The 2001 Authorization for Use of Military Force (AUMF), granting the American President the power to make use of the US Armed Forces against those behind the September 11 terrorist attacks, gave the subsequent US administration a kind of carte blanche way beyond fighting Al Qaeda. This law has been abused for about 20 years, giving a legal basis for a myriad of campaigns in Georgia, Yemen, Eritrea, Somalia and so on. The very list of actors Washington currently is fighting under such authorization is classified and thus cannot be made public. This is why the US global war on terror has been described as the Forever War. This domestic legal apparatus complements the military apparatus overseas.
So, even though Biden has recently declared – while addressing the United Nations General Assembly on September 21 – the US is not at war for the first time in 20 years (since the 9/11 terrorist attack in 2001), his statement simply does not take into consideration several ongoing smaller-scale conflicts. For instance, just one day before this speech, a US drone fired a missile in northwestern Syria and destroyed a car. Three weeks earlier, the American military conducted an airstrike in Somalia as part of the ongoing campaign Washington undertakes there with increasing intensity and civilian casualties.
At the same UNGA speech, Biden called for diplomacy, not conflict, but it is hard to take such words seriously. Right now, there are over 40,000 US troops stationed in the Middle East alone (including the 2,500 troops in Iraq). American troops, in the Middle East and elsewhere, operate against several militant groups in the Philippines, in Niger, in Syria, Yemen and so on.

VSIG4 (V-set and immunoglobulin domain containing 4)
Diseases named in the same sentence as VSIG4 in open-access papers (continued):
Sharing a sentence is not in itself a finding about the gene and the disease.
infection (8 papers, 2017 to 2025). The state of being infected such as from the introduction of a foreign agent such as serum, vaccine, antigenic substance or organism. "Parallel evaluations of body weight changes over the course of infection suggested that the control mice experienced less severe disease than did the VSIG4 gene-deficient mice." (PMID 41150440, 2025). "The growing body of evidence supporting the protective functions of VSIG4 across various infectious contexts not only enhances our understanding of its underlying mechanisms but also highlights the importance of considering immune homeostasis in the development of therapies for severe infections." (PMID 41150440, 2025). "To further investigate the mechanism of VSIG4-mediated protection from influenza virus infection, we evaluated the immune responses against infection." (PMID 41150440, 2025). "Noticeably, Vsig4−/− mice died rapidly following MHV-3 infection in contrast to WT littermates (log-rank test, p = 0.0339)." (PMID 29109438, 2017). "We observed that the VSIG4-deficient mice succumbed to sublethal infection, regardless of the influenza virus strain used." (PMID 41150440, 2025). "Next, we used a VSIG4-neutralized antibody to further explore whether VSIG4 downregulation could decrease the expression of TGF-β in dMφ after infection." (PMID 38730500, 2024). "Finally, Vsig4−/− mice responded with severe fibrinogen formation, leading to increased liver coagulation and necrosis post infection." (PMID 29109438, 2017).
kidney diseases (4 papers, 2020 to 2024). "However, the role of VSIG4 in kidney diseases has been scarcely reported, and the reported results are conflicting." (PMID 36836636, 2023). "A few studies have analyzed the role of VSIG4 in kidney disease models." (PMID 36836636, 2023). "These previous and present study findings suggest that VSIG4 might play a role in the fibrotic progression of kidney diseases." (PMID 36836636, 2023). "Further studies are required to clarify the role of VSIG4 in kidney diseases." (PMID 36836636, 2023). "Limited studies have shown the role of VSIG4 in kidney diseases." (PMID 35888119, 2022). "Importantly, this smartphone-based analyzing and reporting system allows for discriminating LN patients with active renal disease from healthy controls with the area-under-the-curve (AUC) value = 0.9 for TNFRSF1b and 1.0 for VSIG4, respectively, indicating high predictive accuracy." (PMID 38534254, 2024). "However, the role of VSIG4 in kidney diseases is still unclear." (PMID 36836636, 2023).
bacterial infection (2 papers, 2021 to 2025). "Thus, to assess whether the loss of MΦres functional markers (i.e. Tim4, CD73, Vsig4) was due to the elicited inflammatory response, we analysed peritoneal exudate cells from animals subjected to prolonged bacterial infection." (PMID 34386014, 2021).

In March, Joe Biden announced his wish to work with Congress to repeal the AUMF. This could come true. However, in June, Pentagon spokesperson John Kirby cited Joe Biden’s “Article II authority to protect U.S. personnel in Iraq” as the legal basis for Biden’s airstrikes on the Syria-Iraq border. The fact is that the war powers of the US Presidents have been consistently increasing since at least the War Powers Act of 1973 and thereby no one really knows when the President actually needs congressional authorization at all to bomb and invade any country in the world because there are many legal justifications for such – enshrined in a myriad of legislations. This in itself throws doubts on the democratic status of the US today although such is rarely discussed.
Too many wars (declared or not) and too many troops and bases (overt or covert) for a declining superpower. All of this accompanies a tremendous espionage apparatus that is often employed against the US own allies – and US intelligence and consulates are supporting or behind coup d’etats (or attempts of it), as has seen in Venezuela last year, for example.
But an increasingly polycentric world cannot remain a global arena for US troops and wars indefinitely whether Washington like it or not.